Counting Debt Deal Votes

Terry Schwadron
4 min readMay 30


Terry H. Schwadron

May 31, 2023

We’re just shy of the whip counts, pressure campaigns, and last-minute, high-stakes lobbying efforts to get this no-one-quite-happy debt ceiling deal through Congress. Speaker Kevin McCarthy has promised a three-day window for reading and consideration — something he doesn’t do unless he is forced to approve.

We’re in the noise-making phase — loud but uncounted. Despite the gravity of this unnecessary, manufactured financial crisis, the outcome in Congress remains in doubt, with groups of the most-Right Republicans and the most-Left Democrats each threatening to pull away. The deal is, as one summary said,more narrow than Republicans hoped and Democrats feared it would be.

So far, we have not seen a formal enumeration of where the votes are between the two parties to put 218 votes in the House and 60 in the Senate together. But we all know that the political pros know and are matching their mouths with their tally sheets.

Anyone in Congress planning to vote no on the compromise package had best be prepared to defend it publicly, since most Americans clearly just want the whole issue to go away — and we were never going to get a vote on the fine details in any case.

If you’re a Freedom Caucus/MAGA Republican upset that you’re not dictating the outcome of every issue that comes up in Washington, perhaps you should update your reality medicine. If nothing else, this sorry excuse for governing that we’ve watched you cause ought to persuade you that the wheels of government turn on understanding the details as well as offering some unhinged slogans.

And if you’re busy defending the progressive barricades, you have only yourselves to blame for not securing those five critical House seats that would have retained a Democratic majority in the House. You lost critical House seats in New York State, of all places, to Republicans who included the hapless George Santos, because you allowed Republicans to paint the elections with overhyped fears of rampant crime figures that are hard to even see in most of these districts.

Clearly, It’s About Crowing

The deal has something for each side to use in its campaign messages, which seemed closer to a reason for picking the fight in the first place — including the always mercurial Sen. Joe Manchin, who somehow got a promise to complete a pipeline into the legislative text

If Republicans cared about balancing the budget and reducing the federal debt, they’d be looking at the tax cuts and loopholes that they refuse to recognize. And if Democrats cared about their professed defense of social service spending, they’d have taken care of the debt ceiling while they still had the House majority, as Treasury Secretary Janet Yellen had proposed.

Now they can both grit their teeth, swallow this compromise, and move on to the name and blame-calling that they truly want.

For American voters, businesses, citizens, none of this debate is serving economic interests or security or altering the price of eggs and milk. This entire debt ceiling set-to is a self-serving plateful of political positioning in a Congress that has become increasingly unable to do anything substantive because of its sharp divisions.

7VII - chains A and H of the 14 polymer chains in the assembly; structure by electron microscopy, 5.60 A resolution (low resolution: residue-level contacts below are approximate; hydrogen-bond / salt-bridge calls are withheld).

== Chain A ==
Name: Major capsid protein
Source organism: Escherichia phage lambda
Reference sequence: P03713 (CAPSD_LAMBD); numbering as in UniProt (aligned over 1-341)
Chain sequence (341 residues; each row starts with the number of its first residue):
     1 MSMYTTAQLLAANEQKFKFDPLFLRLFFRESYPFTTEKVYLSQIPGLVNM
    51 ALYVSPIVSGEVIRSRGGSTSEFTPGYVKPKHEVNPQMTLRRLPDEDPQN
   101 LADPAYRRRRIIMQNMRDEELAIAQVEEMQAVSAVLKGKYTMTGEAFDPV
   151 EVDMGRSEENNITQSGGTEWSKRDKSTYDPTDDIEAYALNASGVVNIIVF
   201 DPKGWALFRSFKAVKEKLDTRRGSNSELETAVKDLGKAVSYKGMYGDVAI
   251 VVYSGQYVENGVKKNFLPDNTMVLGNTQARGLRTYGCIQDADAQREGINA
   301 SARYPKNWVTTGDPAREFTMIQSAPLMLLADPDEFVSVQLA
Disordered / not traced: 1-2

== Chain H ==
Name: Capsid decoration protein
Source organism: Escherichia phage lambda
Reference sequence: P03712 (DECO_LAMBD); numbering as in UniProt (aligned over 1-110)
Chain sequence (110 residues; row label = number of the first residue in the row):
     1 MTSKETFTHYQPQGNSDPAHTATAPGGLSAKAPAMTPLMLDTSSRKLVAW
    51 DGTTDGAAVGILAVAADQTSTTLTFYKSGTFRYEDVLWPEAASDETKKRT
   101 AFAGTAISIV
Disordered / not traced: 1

Indeed, the big less of the debt ceiling melee and proposed resolution is that our political toolsets of gerrymandering, campaign money, and healthy dollops of misinformation have built in such congressional splits well into the future. The results of the vast number of congressional elections already are structurally baked in for one party, and the outcome of only a miniscule number of districts will settle which side has a small majority for another two years. Add in the craziness of rules as in the Senate where a “majority” is 60 of 100 rather than 50 on most items, and we have a guaranteed lock on inaction.

No Time Left

There is no time for this bill to be sent back to McCarthy and Joe Biden for re-negotiation. The political winds have dictated that too.

The quicker this chapter ends, the sooner we can reopen the same questions with the annual budget on the block instead of a mechanism that threatens financial disaster through an artificial debt ceiling that looks backwards on bills already incurred.

The fact that the stickiest issue here is whether people already needy enough to deserve food stamps or health care will be required to show additional proof of disability or of efforts to find work should tell us a lot about the degree to which this is an issue of balancing financial books or about some perceived culture skirmish.

The themes of this debt ceiling debate already are in heavy circulation in the Republican presidential primary conversations. Donald Trump has pushed Republicans in Congress to risk global financial disaster to get their way, seconded by Republicans in Congress who talk openly of holding the White House “hostage.” In their zeal to offer themselves as Trump alternatives, the various challengers are talking about doing away with income taxes altogether or revisiting why the government ever thought covid was a problem requiring substantial response.

Rewriting history — even recent history — is never a good idea.

Unless these congressmen want to explain to constituents one by one why there will be no Social Security check in the mail next week, we shouldn’t need whip counts.




Terry Schwadron

Journalist, musician, community volunteer